The Wednesday Edition: A Roundup of Newspaper Food Stories

The Wednesday Edition: A Roundup of Newspaper Food Stories

You can't replace the feeling of lounging on the couch with a scrunched-up newspaper. But with the web, at least you don't need to worry about getting ink on your hands and bagel. Here's a roundup of some food-related stories from our country's newspapers this week. Lucky for us, it's mostly free. For now. Macchiato optional.

From The Los Angeles Times, reviews of BierBiesl (lard on pretzels) and Wang Xing Ji (frightening dumplings).

At The New York Times, a 12-year-old goes on a healthy-eating, weight-loss mission and writes Portion Size Me; chefs rock out in the kitchen (check out their favorite playlists here); and neighbors build a friendship through foods left at the front door.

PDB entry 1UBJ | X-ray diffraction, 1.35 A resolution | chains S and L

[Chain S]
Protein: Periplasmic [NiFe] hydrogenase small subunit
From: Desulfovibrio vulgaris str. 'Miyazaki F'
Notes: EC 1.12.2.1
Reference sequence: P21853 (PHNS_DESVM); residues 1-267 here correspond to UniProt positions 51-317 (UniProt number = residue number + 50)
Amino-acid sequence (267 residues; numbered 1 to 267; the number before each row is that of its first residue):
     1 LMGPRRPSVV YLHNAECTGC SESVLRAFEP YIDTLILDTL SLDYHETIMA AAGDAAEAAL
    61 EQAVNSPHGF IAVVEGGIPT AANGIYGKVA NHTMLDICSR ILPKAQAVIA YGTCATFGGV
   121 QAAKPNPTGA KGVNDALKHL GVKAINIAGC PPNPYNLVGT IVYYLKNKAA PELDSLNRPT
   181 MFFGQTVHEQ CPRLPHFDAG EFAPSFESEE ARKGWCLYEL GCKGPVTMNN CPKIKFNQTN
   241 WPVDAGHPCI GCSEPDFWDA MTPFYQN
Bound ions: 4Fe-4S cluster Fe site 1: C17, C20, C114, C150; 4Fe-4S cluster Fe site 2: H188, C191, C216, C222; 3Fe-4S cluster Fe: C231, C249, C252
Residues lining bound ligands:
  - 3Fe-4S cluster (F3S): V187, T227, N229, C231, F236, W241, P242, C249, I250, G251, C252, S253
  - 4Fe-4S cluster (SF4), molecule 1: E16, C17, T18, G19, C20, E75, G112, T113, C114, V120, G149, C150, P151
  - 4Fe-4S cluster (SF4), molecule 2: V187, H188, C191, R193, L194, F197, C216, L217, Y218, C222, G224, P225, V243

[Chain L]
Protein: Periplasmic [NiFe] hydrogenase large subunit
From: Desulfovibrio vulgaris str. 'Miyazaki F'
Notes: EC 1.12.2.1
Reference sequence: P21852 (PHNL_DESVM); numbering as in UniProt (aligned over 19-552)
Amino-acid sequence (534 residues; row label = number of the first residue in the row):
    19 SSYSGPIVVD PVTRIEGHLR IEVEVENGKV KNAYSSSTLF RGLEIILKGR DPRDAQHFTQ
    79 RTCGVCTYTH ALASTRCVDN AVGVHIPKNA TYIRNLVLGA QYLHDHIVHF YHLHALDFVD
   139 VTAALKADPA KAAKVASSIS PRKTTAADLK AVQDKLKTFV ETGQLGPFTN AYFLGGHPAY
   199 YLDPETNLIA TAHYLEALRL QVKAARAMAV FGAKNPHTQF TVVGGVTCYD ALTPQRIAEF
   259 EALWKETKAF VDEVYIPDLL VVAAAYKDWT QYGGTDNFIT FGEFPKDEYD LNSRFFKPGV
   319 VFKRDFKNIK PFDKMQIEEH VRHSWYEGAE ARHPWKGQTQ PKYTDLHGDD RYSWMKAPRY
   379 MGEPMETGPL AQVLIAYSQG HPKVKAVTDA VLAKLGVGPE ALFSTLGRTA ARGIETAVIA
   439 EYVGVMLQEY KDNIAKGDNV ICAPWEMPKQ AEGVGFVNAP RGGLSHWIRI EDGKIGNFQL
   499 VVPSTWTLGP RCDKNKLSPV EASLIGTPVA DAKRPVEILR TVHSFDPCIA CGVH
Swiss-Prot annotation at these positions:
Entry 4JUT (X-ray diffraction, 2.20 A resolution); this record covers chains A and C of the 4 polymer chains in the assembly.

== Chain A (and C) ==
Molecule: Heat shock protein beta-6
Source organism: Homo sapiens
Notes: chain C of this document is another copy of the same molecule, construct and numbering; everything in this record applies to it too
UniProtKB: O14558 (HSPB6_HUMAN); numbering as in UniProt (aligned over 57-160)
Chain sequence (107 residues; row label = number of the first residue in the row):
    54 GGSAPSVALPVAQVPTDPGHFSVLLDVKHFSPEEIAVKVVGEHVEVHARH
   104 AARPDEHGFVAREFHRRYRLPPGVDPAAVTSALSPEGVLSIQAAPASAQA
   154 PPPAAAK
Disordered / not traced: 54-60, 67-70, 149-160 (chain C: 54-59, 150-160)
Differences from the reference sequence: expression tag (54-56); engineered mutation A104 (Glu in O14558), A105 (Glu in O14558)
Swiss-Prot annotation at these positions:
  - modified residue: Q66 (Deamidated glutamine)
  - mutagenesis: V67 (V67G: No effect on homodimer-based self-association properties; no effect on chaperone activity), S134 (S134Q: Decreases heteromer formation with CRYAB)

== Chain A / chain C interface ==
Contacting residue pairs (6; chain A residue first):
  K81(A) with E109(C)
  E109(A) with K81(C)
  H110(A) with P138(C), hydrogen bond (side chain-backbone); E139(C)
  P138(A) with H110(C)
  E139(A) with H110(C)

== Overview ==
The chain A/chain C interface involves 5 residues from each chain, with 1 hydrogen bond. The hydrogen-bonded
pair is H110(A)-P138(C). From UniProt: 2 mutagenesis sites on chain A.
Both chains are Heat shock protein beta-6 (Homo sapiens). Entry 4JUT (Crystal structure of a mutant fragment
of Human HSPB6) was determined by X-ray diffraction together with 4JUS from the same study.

The Wall Street Journal gives highlights from Marion Nestle's new book, Why Calories Count; plus David Chang's favorite restaurants in Sydney, where he just opened Momofuku Seiobo.

Experimental barbecue restaurants; and the versatility of grapefruit juice cocktails, in The Washington Post.

The San Francisco Chronicle says the 100-year-old Sam Wo in Chinatown, recently closed for code violations, could reopen.

Food is a focus at the new History Colorado Center; craft breweries have contributed to Colorado's "explosive" financial growth; and restaurant kitchens transform from sanctums to stages, practically, in The Denver Post.

An attempt to define Las Vegas cuisine in The Las Vegas Review Journal.

From The Associated Press, via The Detroit News, Burger King says its eggs and pork will all come from cage-free chickens and pigs by 2017.

A company in Connecticut adds fiber to coffee, reports the Hartford Courant.

We're not the only city with pop-ups! The Boston Globe gives a roundup of its own.

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